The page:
FORT BENNING, Ga. — Senior leaders from around the Army gathered at the Maneuver Center of Excellence Aug. 22 for the Maneuver Robotics and Autonomous Systems (MRAS) demonstration.
In his welcome remarks, Maj. Gen. Eric Wesley, commanding general of MCoE and Fort Benning, talked of Fort Bennings’s legacy for innovation in modernizing the maneuver force, from the creation of the Army’s first tank, the birth of Airborne and origin of air mobile operations. As in the past, the MCoE continues to be the primary driver for capability development and modernization.
In its most recent contribution to modernizing the maneuver force, the MCoE turned to science and technology solutions for a combat vehicle of the future.
Addressing the audience, Wesley said the MCoE will lead in developing the Next Generation of Combat Vehicles. The MCoE is guided by four key enabling technologies as the first order principles, and one that transcended all. The one is Maneuver Robotics and Autonomous Systems.
In what was the first event of a three-year process, scientists and developers from the U.S. Army Tank Automotive Research, Development and Engineering Center, U.S. Army Armament Research, Development and Engineering Center and the Office of Naval Research, showcased progress made in designing and using robotic combat vehicles and unmanned aerial systems together in scenarios aimed at improving the effectiveness of ground combat formations.
“Robotics and autonomous systems help provide a way to give us enhanced capability to the formation, and provide a greater range of operations,” said Dr. Robert Sadowski, Robotics Senior Research Scientist, U.S. Army Tank Automotive Research, Development and Engineering Center. “We can use robots to do those things they do well and offset those things that humans do well.”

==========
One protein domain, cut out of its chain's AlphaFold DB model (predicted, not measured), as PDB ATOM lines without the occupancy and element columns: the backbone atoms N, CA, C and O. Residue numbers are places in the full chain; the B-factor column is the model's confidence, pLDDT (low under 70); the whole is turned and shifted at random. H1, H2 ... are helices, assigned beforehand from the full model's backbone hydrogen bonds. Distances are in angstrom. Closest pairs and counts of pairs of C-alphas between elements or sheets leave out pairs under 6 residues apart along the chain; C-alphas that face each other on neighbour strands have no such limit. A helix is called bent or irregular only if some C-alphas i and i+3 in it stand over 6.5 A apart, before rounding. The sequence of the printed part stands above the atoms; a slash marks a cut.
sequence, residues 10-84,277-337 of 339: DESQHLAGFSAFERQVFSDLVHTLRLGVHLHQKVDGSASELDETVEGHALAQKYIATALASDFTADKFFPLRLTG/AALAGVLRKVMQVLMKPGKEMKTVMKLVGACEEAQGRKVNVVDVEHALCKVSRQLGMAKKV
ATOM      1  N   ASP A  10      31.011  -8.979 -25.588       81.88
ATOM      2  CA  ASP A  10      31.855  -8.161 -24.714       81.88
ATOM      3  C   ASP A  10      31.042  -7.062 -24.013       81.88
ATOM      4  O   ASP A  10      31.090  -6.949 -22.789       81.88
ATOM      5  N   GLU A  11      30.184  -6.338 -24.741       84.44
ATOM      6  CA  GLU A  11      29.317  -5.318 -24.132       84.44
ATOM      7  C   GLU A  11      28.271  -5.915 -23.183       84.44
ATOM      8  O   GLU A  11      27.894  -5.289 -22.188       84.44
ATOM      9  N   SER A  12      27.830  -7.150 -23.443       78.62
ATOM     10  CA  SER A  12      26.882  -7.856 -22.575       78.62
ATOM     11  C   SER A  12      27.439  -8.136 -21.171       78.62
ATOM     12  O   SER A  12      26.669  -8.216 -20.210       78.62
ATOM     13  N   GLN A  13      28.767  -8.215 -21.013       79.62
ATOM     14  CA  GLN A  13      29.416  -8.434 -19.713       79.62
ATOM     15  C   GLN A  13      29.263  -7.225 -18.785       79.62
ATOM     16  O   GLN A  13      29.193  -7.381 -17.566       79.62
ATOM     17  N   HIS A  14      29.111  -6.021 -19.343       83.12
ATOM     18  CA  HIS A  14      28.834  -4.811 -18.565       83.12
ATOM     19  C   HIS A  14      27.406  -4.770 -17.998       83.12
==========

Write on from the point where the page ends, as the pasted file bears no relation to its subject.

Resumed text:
Explaining further, Mr. Don Sando, deputy to the commanding general, and director of Capabilities Development and Integration for the Maneuver Center of Excellence at Fort Benning said, “You can pair unmanned aerial systems and unmanned ground systems and ground force to extend the reach of that formation, and extend the time over which they can be effective, to reduce the risk to our Soldiers in conditions of uncertainty.”
The intent of demonstrations, such as these, is to illustrate the realm of the possible often using repurposed experimental systems or technology available today, said Maj. Alan Stephens, lead project officer for the MCoE’s Mounted Requirements Division. For instance, surrogates such as the Humvee and M113 Armored Personnel Carriers were used in this demonstration as low-cost mobility platforms.
The first display, the Robotic Wingman Joint Capability Technology Demonstration, featured a robotic (unmanned) Humvee with a remote weapon station and an automated target tracking system performing a live-fire demonstration, along with a tethered unmanned aircraft system to increase situational awareness. It also demonstrated a robotic (unmanned) M113 Armored Personnel Carrier that deployed ground robots from its troop compartment.
The second display, the Abrams Lethality Enable Demonstration, showcased a robotic (unmanned) M113 Armored Personnel Carrier as it deployed smoke to conceal movement of two M1 Abrams tanks that maneuvered into a position of advantage to fire on an enemy target.
“The ultimate goal is to identify and develop the MRAS capabilities rapidly, evaluate and assess them and then field those to our forces,” said Sando, making Soldiers more survivable, more lethal, and more effective on the battlefield.”